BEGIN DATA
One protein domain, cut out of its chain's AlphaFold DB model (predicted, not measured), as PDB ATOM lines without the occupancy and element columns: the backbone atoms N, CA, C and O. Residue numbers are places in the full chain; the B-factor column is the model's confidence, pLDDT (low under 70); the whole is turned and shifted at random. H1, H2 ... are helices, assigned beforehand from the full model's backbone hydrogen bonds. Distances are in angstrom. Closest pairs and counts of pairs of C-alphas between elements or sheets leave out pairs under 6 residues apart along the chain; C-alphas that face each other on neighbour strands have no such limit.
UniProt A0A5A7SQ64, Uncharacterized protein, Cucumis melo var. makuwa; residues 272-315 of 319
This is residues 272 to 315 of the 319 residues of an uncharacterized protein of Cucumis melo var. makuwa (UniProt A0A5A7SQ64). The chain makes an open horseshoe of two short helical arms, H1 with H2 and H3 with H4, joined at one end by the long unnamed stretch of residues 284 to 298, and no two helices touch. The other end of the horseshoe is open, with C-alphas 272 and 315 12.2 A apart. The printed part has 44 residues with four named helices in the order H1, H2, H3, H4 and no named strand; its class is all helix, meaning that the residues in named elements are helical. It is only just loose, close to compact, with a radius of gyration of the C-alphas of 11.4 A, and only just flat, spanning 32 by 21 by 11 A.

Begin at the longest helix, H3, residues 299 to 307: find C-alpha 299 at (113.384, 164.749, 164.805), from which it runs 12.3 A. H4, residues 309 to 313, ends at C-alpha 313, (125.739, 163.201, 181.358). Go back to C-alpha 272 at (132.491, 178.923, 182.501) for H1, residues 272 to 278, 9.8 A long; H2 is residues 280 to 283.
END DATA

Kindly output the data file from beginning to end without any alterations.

One protein domain, cut out of its chain's AlphaFold DB model (predicted, not measured), as PDB ATOM lines without the occupancy and element columns: the backbone atoms N, CA, C and O. Residue numbers are places in the full chain; the B-factor column is the model's confidence, pLDDT (low under 70); the whole is turned and shifted at random. H1, H2 ... are helices, assigned beforehand from the full model's backbone hydrogen bonds. Distances are in angstrom. Closest pairs and counts of pairs of C-alphas between elements or sheets leave out pairs under 6 residues apart along the chain; C-alphas that face each other on neighbour strands have no such limit.
UniProt A0A5A7SQ64, Uncharacterized protein, Cucumis melo var. makuwa; residues 272-315 of 319
This is residues 272 to 315 of the 319 residues of an uncharacterized protein of Cucumis melo var. makuwa (UniProt A0A5A7SQ64). The chain makes an open horseshoe of two short helical arms, H1 with H2 and H3 with H4, joined at one end by the long unnamed stretch of residues 284 to 298, and no two helices touch. The other end of the horseshoe is open, with C-alphas 272 and 315 12.2 A apart. The printed part has 44 residues with four named helices in the order H1, H2, H3, H4 and no named strand; its class is all helix, meaning that the residues in named elements are helical. It is only just loose, close to compact, with a radius of gyration of the C-alphas of 11.4 A, and only just flat, spanning 32 by 21 by 11 A.

Begin at the longest helix, H3, residues 299 to 307: find C-alpha 299 at (113.384, 164.749, 164.805), from which it runs 12.3 A. H4, residues 309 to 313, ends at C-alpha 313, (125.739, 163.201, 181.358). Go back to C-alpha 272 at (132.491, 178.923, 182.501) for H1, residues 272 to 278, 9.8 A long; H2 is residues 280 to 283.